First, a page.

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As the world of college athletics continues to shift with conference realignment and the arrival of the name, image and likeness (NIL) era, college football is discussing a new way of doing business.
On a Monday Zoom call, the College Football Playoff’s board of managers met and discussed the possibility of college football operating outside of the scope of the NCAA and moving to a format with the CFP as its head, according to ESPN.
Georgia Bulldogs head coach Kirby Smart holds the national championship trophy after defeating the Alabama Crimson Tide in the College Football Playoff national championship Jan 10, 2022, at Lucas Oil Stadium in Indianapolis. (Robin Alam/Icon Sportswire via Getty Images)
The conversation about moving college football outside of the NCAA lasted around five minutes and no next steps were planned.
Over the past several months, the idea of college football operating independently of the NCAA has been floated, especially as the concept of “super conferences” has emerged.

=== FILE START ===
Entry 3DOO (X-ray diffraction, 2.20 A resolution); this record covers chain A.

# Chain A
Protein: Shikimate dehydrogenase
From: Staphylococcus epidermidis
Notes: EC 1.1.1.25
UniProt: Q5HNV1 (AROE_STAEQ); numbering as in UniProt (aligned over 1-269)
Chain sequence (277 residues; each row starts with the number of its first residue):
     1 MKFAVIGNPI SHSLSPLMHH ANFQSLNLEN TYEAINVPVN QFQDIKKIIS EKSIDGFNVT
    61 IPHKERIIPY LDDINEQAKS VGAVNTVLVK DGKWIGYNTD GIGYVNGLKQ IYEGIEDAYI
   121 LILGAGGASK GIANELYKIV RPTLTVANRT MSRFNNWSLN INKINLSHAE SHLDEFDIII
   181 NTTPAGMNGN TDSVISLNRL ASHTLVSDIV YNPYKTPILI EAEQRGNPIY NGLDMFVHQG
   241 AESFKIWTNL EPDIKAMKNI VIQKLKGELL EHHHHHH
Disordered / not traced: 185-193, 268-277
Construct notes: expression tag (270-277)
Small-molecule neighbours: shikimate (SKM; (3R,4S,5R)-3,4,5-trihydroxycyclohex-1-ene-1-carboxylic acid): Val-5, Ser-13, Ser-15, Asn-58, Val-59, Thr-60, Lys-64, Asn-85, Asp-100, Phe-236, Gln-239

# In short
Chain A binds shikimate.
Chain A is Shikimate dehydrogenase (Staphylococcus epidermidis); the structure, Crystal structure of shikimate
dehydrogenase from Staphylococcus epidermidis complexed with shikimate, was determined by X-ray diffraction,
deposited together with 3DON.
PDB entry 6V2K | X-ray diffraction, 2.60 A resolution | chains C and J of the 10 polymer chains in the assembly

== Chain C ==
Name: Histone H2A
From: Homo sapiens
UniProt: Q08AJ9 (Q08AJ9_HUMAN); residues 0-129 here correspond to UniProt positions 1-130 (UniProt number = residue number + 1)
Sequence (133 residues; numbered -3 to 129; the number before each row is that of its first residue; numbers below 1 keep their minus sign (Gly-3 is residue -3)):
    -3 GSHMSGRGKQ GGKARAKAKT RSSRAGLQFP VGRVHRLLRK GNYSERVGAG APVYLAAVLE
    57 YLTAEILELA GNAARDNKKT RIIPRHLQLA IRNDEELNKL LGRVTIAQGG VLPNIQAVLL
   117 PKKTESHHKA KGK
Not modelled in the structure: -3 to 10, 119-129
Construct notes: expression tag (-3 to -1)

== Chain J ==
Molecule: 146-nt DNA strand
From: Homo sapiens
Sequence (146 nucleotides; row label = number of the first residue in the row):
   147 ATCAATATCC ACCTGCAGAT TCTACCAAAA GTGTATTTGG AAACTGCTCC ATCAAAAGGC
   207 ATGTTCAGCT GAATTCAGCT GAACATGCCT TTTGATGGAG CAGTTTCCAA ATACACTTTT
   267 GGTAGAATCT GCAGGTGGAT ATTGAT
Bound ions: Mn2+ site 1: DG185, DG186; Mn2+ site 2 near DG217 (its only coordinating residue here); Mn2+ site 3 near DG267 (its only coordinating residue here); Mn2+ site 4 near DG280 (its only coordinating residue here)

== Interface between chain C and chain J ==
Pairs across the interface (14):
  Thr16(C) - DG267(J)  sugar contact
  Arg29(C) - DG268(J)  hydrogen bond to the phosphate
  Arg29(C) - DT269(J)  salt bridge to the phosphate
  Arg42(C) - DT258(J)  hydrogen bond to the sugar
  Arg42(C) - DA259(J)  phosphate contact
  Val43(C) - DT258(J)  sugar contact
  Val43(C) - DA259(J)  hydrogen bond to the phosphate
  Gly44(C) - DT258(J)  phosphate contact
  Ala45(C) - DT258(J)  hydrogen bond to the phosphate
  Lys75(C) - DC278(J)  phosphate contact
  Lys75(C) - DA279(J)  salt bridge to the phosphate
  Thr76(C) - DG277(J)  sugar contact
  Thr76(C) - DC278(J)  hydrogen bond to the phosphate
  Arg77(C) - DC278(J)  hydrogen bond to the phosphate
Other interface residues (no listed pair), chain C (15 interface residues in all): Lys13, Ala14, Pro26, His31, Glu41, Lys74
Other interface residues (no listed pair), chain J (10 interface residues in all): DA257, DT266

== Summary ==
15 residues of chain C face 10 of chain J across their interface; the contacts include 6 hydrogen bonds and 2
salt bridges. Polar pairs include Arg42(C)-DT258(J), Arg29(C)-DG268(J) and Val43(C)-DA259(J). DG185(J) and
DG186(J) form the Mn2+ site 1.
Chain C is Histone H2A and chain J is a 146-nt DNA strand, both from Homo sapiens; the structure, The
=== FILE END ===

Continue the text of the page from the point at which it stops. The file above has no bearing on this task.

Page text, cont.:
An end zone pylon displays the national championship logo during the game between the Alabama Crimson Tide and Georgia Bulldogs in the College Football Playoff national championship Jan. 10, 2022, at Lucas Oil Stadium in Indianapolis. (Michael Allio/Icon Sportswire via Getty Images)
The meeting also reportedly included a discussion about making changes to the current College Football Playoff format before the current contract is up after the 2025 season.
In February, the proposal to expand the CFP to 12 teams was shut down after the board of managers was unable to come to a unanimous decision on the 12-team proposal.
By declining to expand the CFP to 12 teams, the 10 conferences and independent Notre Dame cost themselves around $450 million, according to a report by ESPN.
The 2022 College Football Playoff logo on the field before the Alabama Crimson Tide face the Georgia Bulldogs in the national championship Jan. 10, 2022, at Lucas Oil Stadium in Indianapolis. (Michael Allio/Icon Sportswire via Getty Images)
“I’ve always said the money was secondary and this proves it,” American Athletic Conference Commissioner Mike Aresco said, per ESPN.
“Obviously we’re forgoing that. We all know it. It’s something you would have liked to have had because you can use a lot of that for student-athlete health and well-being and the other things, but the feeling was that the most important thing was getting a format that everybody could agree on.”
Joe Morgan is a Sports Reporter for Fox News.